By Guy Caracciolo
DHAC Director of Exercise Physiology
It is January 2012. Maybe you made some resolutions and goals for the coming year. By now, it may feel a bit trite. How many times have you made the same resolution? You might be starting to feel like you are going to fail again.
I know it can be hard to lose weight, exercise, and make healthier eating choices, but you can do it! Say it to yourself, “I can do it!” Of course, pure determination isn’t enough. How about a few tips on moving from resolution to a long lasting lifestyle change?
The road to success starts with proper planning. That includes understanding what your potential pitfalls have been in the past. We really do learn more from our mistakes than from our success sometimes.
Second, figure out your personal motivators. Why do you want to achieve this change? What does success mean to you? How about failure? What are the ups and downs of exchanging negative behavior for healthy behavior?
Finally, create small realistic goals that are achievable. Small successes lead to long term behavior change. This stage has you preparing and thinking “I can do this.” and strategising how to cope with potential pitfalls and hazards along the way.
Are your goals exercise related? Then here a few more tips:
Be consistent! Be realistic! Figure out many days can you devote to 30 to 60 minutes of exercise. If you have not exercised in months or even years, it is very important to start with a small dose of exercise two or three times per week. Your body and mind need time to adapt the stressor of exercise.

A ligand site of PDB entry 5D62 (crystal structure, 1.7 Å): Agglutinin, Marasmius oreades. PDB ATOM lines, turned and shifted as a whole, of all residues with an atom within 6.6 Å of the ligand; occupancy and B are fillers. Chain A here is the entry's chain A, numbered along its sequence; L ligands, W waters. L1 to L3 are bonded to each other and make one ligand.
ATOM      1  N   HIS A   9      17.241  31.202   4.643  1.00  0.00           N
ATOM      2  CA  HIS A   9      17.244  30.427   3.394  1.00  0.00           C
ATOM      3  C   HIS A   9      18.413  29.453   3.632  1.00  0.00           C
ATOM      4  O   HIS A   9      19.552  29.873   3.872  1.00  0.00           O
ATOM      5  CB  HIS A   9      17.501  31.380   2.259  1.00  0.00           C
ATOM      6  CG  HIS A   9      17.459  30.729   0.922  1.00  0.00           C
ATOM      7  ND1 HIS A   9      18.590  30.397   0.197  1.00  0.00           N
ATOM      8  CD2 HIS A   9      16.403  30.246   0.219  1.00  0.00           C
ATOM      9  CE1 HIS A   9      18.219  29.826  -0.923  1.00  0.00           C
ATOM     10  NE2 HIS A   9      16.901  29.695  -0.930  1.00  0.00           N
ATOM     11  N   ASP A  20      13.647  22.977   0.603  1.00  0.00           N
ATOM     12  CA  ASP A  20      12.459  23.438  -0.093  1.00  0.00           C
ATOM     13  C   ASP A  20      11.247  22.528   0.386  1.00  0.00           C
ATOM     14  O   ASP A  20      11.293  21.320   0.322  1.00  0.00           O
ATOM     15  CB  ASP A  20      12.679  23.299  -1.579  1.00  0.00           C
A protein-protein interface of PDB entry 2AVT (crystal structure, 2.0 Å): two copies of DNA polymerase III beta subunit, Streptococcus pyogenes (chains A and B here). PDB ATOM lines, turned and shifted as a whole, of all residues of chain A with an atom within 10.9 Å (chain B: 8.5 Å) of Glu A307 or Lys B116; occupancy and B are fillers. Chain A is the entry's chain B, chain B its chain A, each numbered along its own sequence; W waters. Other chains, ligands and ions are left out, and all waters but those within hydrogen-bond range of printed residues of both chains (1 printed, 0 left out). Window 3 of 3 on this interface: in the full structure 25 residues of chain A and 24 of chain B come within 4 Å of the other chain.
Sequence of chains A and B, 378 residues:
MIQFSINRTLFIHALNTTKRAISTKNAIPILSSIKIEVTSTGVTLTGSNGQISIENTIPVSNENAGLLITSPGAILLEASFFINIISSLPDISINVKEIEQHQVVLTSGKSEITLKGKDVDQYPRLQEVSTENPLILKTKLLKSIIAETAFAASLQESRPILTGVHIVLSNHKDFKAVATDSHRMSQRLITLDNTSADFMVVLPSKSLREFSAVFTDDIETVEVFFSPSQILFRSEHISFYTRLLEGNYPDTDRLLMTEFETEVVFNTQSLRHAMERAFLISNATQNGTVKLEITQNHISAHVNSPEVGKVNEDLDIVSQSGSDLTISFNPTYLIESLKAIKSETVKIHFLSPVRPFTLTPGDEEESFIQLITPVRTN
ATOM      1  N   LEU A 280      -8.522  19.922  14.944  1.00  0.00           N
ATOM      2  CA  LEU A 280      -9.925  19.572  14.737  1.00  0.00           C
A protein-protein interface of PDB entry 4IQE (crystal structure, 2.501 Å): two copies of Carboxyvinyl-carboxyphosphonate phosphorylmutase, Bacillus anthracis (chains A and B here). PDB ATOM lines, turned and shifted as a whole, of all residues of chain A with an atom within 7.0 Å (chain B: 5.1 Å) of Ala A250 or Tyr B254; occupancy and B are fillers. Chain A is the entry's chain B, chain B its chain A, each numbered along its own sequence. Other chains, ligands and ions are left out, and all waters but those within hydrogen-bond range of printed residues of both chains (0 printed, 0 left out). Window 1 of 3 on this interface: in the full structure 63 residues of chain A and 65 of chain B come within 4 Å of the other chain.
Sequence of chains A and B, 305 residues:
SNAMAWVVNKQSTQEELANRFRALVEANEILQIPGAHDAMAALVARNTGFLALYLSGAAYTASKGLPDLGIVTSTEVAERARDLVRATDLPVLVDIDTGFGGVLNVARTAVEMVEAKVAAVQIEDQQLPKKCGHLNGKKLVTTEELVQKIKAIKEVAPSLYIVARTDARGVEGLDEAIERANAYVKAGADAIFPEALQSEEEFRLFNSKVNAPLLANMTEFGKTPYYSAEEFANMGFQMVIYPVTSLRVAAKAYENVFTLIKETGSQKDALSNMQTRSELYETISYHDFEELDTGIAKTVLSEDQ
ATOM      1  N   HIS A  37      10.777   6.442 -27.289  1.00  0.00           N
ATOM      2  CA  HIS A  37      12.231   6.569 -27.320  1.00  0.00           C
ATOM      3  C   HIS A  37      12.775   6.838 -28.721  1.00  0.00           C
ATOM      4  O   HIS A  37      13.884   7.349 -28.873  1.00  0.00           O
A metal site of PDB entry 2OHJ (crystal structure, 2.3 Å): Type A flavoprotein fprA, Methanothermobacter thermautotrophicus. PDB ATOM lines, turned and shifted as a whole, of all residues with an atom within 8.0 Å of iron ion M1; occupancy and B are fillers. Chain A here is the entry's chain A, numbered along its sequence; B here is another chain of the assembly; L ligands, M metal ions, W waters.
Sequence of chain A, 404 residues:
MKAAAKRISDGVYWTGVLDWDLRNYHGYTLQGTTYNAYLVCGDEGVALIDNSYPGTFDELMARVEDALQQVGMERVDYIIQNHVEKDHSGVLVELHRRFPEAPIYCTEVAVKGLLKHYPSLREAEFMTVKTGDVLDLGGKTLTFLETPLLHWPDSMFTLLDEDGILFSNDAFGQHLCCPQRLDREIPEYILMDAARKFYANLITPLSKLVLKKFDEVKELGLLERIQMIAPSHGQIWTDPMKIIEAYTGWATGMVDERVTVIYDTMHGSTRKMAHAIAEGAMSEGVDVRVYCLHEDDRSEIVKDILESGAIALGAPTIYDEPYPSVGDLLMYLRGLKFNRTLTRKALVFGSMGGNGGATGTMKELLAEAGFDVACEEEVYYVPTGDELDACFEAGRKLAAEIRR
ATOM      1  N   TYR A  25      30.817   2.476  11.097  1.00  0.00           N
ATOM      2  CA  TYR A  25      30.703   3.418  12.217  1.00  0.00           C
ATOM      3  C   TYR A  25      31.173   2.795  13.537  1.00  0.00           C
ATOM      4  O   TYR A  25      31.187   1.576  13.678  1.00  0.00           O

Always finish your exercise session thinking and feeling that you could have done more. Don’t create a feeling of discomfort while exercising when first starting out.
Use the talk test when performing cardiovascular activities such as walking, bicycling, etc. You should be able to hold on to multi word conversation without gasping in between words.
If the activity is walking or jogging increase time and or distance by no more than 10% per week. If it is weight supported cardio such as cycling, elliptical, rowing or swimming increase time and or distance by no more than 20% per week.
Do not increase your intensity for the first month unless you are under the supervision of an exercise physiologist.
Strength training should be performed two times per week, introducing a few major compound muscle group movements per week over the course of the next month. Perform one to two sets per exercise of ten to fifteen repetitions at a light to moderate weight.
Lastly perform a few simple flexibility movements to help you recover from your exercise and to develop a greater range of motion over time.
Make the commitment to slowly build your foundation for changing to healthier behaviors such as exercising consistently for the whole year! When one healthy behavior begins, other healthy behavior changes may start to follow.
Our behaviors are ruled by our mind and our mind rules our body. To change our body we have to change our mind. And as Ghandi said “We must become the change we want to see.”